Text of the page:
NO: Growing up, my biggest inspiration was my mother. I did not fully comprehend just how much she inspired my behavior, values and motivation until last month when I moved out of my house (and state) the day after graduation to take a job in Los Angeles for the summer. My mom has always been a working parent (often with multiple jobs). Even with raising three children all on her own, she still made time for us—even if it meant dragging us to the dinner table almost every night or making us put away our devices to read together before bedtime when we were younger. My mother led by example: when I think of my most memorable childhood moments, they are ones where I felt completely embarrassed because my mother would very publicly (and often loudly) defend strangers she saw disrespected. My mother was highly educated, eventually leaving a career in corporate law to prioritize her health and her family, and devote her efforts to something she found more fulfilling: non-profit management and writing. My mother continues to work extremely hard and fight for our family, and she is brutally honest with me and reminds me to stay grounded. Thanks, Mom!

HC: What’s one thing you wish you could tell your younger self when you were in your darkest place?

NO:Calm down! Relax! It will be okay! I was probably one of the most anxious kids growing up. Perhaps it was growing up in downtown New York City post-9/11 or living in a household where my parents were constantly fighting, but I developed intense anxiety at a young age. I would later learn to recognize my anxiety and try to limit my fearful thinking. When I was younger, I would catastrophize everything that remotely freaked me out, whether it was in regard to my safety, health or personal success. I just wish that I could take my younger self by the shoulders and say, “Calm down! It’s okay! It will be okay!” 

HC: At what moment did you realize that you wanted to start your own foundation?  

NO: By the time I was 16, my family had just moved back into our apartment after experiencing legal homelessness, and I had suffered sexual assault. My sexual assault caused me to seek refuge one weekend at a battered women’s shelter in Portland, Oregon. On my final night in the shelter and after intense reflection on what I had experienced and learned that past year, I realized how privileged I was, the potential I held as a teen girl and also how often I heard stories of homeless women struggling with menstrual hygiene. It was at that one weekend in the shelter, that I knew I needed to take action, which catalyzed the beginning of Camions of Care.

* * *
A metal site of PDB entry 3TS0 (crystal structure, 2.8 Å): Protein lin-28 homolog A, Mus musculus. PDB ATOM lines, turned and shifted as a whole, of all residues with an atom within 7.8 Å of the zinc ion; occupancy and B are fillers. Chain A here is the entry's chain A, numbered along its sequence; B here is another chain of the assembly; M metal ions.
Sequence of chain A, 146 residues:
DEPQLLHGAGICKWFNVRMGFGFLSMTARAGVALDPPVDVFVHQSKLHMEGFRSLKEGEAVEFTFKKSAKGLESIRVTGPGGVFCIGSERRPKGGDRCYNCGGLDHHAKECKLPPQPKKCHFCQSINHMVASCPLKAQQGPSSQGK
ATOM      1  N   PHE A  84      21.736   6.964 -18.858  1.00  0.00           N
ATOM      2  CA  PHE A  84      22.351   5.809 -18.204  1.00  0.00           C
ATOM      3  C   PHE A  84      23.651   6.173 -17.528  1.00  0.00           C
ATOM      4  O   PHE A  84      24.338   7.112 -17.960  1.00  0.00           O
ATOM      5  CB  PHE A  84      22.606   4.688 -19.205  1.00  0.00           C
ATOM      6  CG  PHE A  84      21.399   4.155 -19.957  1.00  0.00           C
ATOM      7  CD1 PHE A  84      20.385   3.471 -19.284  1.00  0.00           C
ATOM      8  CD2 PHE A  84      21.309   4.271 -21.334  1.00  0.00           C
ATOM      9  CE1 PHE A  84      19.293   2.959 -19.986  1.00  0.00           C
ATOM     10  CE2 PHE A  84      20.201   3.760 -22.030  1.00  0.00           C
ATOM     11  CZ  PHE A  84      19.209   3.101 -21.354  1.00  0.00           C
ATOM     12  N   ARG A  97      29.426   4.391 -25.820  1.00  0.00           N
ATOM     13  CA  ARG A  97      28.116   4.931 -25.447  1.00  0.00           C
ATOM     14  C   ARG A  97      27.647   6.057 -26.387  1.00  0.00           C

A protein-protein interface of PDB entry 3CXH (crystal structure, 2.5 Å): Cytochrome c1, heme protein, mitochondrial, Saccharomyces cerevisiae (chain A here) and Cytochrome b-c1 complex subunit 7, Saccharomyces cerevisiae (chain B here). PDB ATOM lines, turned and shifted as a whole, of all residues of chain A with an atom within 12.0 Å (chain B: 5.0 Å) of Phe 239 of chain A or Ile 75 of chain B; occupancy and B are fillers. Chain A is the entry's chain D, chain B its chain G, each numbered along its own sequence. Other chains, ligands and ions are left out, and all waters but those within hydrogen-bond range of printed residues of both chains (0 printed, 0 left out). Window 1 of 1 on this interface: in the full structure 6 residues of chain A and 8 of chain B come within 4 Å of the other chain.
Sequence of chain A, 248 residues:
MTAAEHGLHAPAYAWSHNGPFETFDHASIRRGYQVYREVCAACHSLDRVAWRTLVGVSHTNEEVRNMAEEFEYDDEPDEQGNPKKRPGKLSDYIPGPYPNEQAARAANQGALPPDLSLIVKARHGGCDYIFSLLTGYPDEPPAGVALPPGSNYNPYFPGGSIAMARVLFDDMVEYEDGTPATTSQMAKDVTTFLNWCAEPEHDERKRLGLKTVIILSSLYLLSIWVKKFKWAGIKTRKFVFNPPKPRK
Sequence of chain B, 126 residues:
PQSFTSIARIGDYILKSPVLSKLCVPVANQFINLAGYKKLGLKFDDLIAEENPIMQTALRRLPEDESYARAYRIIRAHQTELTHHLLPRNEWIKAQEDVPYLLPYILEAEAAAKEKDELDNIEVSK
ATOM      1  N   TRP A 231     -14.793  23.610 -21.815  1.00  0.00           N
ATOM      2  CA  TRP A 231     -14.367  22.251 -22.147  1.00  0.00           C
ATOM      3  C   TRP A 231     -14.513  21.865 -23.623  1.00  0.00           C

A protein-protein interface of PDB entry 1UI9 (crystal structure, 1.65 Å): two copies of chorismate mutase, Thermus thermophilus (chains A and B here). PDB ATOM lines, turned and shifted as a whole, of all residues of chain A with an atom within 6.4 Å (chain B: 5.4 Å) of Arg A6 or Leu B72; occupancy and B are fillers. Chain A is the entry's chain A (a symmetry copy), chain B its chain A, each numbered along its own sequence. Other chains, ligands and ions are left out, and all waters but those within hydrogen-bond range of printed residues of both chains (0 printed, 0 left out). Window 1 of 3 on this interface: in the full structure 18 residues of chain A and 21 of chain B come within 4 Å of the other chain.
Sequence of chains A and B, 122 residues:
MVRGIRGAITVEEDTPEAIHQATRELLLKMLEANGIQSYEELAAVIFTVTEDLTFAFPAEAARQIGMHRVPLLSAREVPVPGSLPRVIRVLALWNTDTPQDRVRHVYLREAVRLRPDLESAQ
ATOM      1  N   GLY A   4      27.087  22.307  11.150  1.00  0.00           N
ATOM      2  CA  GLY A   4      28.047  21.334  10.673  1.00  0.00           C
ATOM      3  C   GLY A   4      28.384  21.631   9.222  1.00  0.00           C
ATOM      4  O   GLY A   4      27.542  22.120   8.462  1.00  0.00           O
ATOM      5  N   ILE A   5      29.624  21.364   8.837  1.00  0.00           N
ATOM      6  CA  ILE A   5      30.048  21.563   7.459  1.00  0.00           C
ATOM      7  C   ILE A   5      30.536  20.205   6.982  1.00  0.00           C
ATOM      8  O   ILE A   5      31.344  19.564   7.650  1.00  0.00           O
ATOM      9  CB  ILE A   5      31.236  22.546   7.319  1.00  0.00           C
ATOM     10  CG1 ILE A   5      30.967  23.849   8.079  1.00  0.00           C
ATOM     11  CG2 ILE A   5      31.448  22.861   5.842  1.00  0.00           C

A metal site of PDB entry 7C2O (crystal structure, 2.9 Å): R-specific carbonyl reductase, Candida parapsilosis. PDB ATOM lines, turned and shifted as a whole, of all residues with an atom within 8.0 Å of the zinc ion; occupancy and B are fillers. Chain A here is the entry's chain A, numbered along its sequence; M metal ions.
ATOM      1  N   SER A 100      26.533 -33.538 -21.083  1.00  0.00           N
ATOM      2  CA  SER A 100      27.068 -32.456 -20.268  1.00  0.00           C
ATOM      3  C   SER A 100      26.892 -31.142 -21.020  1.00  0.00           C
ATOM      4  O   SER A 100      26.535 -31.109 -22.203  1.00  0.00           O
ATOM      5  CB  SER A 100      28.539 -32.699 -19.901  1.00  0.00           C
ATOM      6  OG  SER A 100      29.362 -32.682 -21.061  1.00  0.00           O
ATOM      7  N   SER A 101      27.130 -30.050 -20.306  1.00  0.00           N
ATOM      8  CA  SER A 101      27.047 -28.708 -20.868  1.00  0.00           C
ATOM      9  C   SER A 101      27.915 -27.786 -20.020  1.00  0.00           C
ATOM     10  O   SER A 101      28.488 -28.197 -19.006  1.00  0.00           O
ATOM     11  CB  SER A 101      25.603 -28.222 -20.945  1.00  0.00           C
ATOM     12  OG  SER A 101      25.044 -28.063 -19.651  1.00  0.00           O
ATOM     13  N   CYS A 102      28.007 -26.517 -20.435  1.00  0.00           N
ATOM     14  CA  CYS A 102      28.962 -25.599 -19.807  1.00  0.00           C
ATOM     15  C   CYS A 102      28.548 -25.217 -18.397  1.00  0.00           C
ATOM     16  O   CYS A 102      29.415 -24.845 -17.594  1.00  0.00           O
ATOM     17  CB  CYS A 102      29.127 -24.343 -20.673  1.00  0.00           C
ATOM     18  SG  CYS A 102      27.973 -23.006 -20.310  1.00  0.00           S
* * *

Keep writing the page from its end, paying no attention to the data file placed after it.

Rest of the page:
HC: How do you hope to expand COC in the future?

NO: I hope to expand COC through our nationwide campus chapter network and our distribution capabilities. By engaging more youth leaders, we will be able to foster social change with the next generation surrounding the topic of menstruation and expand our reach for social media, advocacy and education campaigns. In working to expand our distribution of feminine hygiene products, which means increasing the number of non-profit partners that we have, we will also play a part in empowering new audiences of women and girls through the power of periods.

HC: What does the term “gender equality” mean to you?

NO: To me the term “gender equality” means equal opportunity, respect and recognized potential of all people regardless of gender. It also means an equal playing field for both males and females—meaning both genders have the same advantages and disadvantages for achievement, regardless of natural needs (this means equal pay and representation is necessary).

HC: What do you hope people take away from your story?

NO: I hope that people will understand how blessed they are to have a voice and a platform to amplify their potential, and how that is expanded with education and employment opportunities. In realizing how privileged we are to have a space where our voices are heard, especially in a world where many feel silenced, I hope that people recognize the importance of cultivating their passion into a profession that benefits and empowers others.